Cloudflare: When the League of Entropy was founded the only available public randomness beacons were provided by individual entities, which require a strong trust model for applications and a potential single point of failure. Drand provides an elegant solution to this problem as a distributed, verifiable randomness beacon, allowing applications to only trust an uncorrupted threshold of parties in the system rather than a single entity. Trusted public randomness has many applications in the modern Internet; for example, it can help to provide auditability of lotteries or transparency in leader election processes.
Kudelski Security: For us, randomness is about fairness. When solutions are fair, they build trust among communities and participants. Public, verifiable randomness is a building block enabling fairness and trust for many protocols and blockchains.
QRL: We see decentralization of all aspects of society as crucial to the evolution of a globalised world. Randomness, the hidden component of so many systems, plays a key role in security and trust.
DEDIS-EPFL: The quality of the random numbers used in cryptographic systems directly impacts on the security of a system. Randomness plays a key role in establishing secure connections, generating cryptographic key pairs and system’s authentication. As an Internet infrastructure level service, Drand can provide true, verifiable randomness to applications.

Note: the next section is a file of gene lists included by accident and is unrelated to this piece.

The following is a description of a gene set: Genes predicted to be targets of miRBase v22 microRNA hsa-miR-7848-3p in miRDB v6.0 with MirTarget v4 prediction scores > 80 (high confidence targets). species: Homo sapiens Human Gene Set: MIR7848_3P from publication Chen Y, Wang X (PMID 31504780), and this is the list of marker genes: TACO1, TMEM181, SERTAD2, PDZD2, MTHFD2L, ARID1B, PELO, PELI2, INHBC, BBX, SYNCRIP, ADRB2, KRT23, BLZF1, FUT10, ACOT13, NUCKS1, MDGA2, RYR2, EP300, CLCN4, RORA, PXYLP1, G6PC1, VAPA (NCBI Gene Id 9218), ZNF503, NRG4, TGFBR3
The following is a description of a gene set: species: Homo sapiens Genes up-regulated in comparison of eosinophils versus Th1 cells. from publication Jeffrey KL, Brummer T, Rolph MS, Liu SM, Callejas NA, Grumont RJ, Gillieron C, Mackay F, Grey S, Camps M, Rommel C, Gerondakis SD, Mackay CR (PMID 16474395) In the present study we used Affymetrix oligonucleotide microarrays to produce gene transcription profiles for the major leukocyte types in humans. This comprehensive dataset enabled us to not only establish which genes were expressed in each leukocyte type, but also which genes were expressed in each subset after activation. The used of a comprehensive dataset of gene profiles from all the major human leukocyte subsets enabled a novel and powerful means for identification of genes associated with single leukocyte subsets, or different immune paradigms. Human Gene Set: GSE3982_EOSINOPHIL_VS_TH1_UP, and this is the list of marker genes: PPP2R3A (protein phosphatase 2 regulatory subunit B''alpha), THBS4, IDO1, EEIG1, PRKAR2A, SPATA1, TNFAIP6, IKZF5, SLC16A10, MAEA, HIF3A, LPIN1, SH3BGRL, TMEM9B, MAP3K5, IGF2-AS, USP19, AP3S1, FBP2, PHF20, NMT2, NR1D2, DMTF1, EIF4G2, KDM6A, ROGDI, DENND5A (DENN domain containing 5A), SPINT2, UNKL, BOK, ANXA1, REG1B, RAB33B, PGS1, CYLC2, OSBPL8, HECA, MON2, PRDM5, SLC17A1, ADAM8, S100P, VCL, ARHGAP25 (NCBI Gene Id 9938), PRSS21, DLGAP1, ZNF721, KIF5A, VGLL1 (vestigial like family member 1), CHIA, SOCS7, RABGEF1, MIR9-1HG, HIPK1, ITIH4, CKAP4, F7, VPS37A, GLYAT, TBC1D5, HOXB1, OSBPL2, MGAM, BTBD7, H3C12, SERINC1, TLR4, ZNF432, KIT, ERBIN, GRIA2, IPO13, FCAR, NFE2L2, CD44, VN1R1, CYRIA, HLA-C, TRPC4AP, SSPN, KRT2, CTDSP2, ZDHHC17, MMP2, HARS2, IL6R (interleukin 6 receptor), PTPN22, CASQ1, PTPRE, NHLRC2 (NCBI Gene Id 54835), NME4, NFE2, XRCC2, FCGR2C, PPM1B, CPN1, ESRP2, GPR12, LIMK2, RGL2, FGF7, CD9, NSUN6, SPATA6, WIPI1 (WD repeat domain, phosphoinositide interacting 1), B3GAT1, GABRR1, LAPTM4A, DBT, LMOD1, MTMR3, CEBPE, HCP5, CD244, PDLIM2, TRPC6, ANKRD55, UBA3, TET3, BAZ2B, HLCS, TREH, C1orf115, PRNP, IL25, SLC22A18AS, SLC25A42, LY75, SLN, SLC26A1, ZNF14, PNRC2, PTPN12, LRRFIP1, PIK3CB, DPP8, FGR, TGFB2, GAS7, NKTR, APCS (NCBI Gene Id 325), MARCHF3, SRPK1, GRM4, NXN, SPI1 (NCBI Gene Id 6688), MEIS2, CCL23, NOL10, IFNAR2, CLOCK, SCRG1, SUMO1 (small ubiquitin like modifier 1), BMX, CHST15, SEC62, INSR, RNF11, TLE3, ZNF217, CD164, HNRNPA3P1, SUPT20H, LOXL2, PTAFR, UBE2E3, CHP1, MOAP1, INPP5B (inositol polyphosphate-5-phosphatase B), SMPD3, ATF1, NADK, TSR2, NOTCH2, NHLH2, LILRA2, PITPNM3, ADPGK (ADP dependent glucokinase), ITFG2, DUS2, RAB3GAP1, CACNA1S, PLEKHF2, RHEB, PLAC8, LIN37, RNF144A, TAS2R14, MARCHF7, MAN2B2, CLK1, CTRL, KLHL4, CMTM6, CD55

TIERION: Security and trust are fundamental to a free and open Internet. Drand helps developers build secure systems that don’t rely on trusted authorities.
“Why did you decide to join the League of Entropy? What value do you see in drand that is important for your mission (what convinced you to join)?”
Cloudflare: Cloudflare is on a mission to help build a better Internet, and that means making it more secure, fast, and reliable for everyone. We see drand and the League of Entropy as foundational Internet infrastructure, and with that we are committed to supporting the project. We aim to be on the forefront of deploying next-generation cryptographic protocols and are excited to support this application of threshold cryptography that solves a real-world problem.